The Antigua and Barbuda government says it stands ready to assist Dominica “by providing certain incentives” that would make the island attractive to Ross University, as the debate continues over the decision of the American medical school to relocate to Barbados.
The Antiguan prime minister, Gaston Browne, said in a statement he recognized the “monumental role” which the university played in the Dominican economy, and that “a move away from our neighbour would impact, even in the short- term, employment, foreign exchange earnings, and air arrivals”.
Browne said for these reasons his administration “stands ready to assist by providing certain incentives that would enable the hurricane-ravished territory to remain attractive to Ross University”.
These, he said, included lowering, or even to eliminating, transit taxes that university students are now required to pay, foregoing revenue that St John’s might have collected in helping to resolve in part, the challenge of airline connections for Ross University students heading to Dominica from the United Kingdom, the United States, Canada, or from any airport requiring transit into Antigua.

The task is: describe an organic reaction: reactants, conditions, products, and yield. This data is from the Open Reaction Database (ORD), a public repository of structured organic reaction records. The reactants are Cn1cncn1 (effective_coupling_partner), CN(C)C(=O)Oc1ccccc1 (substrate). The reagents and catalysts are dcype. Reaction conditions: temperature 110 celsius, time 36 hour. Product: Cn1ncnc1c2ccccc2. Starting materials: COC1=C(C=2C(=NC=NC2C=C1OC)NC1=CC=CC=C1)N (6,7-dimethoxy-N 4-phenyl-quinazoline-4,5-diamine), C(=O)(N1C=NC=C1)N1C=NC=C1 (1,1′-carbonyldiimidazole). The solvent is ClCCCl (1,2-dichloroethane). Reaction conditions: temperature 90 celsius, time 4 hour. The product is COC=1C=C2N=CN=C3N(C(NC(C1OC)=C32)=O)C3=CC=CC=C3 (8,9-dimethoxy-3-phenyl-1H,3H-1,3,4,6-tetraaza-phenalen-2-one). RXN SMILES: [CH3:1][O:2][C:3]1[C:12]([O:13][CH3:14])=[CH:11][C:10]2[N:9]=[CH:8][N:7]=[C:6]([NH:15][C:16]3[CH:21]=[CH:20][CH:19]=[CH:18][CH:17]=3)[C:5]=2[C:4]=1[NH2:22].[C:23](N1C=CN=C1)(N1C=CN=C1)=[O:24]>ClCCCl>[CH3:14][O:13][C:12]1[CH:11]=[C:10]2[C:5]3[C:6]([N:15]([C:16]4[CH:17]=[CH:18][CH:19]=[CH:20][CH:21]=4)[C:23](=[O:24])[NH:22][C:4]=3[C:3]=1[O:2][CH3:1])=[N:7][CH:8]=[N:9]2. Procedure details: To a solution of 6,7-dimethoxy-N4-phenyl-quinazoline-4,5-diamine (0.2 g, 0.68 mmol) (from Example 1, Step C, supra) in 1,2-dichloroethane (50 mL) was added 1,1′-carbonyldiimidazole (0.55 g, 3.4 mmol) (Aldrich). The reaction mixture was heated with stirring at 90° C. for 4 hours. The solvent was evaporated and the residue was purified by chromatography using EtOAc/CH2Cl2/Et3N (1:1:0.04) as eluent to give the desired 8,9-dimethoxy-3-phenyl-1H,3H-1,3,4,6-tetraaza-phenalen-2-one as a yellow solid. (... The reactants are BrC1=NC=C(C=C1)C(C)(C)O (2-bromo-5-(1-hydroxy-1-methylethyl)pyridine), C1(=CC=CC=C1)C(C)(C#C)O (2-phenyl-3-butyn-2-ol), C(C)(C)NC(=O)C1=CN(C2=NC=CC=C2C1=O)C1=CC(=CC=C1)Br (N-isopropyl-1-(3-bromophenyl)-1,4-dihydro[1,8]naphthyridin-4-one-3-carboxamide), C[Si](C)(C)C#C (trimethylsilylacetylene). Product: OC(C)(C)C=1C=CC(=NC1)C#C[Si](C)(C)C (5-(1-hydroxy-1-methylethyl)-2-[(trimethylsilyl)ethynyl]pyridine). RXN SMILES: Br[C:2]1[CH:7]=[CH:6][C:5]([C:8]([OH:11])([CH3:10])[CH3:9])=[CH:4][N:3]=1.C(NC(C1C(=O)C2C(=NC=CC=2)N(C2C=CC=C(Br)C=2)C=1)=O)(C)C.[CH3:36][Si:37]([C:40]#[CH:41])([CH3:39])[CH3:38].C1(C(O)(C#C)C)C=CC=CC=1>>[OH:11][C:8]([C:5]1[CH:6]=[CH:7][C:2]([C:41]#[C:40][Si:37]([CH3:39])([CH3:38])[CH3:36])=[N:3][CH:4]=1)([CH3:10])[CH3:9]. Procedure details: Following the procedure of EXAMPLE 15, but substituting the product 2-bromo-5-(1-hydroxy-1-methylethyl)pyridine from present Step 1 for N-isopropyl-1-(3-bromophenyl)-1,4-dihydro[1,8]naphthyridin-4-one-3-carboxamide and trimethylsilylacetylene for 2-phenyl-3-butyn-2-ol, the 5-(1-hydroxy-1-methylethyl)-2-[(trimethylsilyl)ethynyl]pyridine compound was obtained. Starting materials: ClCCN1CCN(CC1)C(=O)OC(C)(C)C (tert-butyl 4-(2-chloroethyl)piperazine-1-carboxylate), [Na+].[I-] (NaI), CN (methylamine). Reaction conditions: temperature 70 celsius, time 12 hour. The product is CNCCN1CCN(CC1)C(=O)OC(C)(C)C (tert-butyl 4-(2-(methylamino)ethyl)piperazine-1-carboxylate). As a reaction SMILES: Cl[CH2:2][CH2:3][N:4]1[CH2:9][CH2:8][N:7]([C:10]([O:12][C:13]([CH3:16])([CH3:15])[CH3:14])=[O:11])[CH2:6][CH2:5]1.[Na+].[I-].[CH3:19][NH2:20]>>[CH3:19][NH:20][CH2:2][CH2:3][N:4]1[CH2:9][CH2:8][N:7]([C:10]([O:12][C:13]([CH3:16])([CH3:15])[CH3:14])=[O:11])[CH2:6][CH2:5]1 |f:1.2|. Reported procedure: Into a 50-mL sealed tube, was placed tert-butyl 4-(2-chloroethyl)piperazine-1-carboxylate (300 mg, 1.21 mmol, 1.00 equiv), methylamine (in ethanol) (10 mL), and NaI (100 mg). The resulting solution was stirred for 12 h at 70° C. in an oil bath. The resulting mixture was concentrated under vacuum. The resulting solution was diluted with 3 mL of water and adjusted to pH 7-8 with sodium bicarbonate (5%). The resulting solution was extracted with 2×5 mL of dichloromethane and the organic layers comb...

Earlier this week, the Dominica government said it had informed Ross University that it could have resumed operations on the hurricane struck island even before the start of the January 2019 semester.
Prime Minister Mia Mottley has come under fire from certain sections of the Dominican population since she announced last Friday that Barbados had accepted an offer from Ross for the university to relocate here.
However, Mottley has denied there was anything underhanded by her administration.
“Barbados came into the picture, only when, for Ross University, returning to Dominica for the start of the January semester in 2019, was not an option. This is not and has never been a case of poaching or enticing anyone away from Dominica,” she said in a statement on Tuesday.
In a media statement last Friday morning, the Dominican prime minister, Roosevelt Skerrit, announced the university, which was established in Portsmouth in the north of the island in 1978, had decided to relocate because of the damage suffered by the country from Tropical Storm Erika in 2015 and Hurricane Maria last September.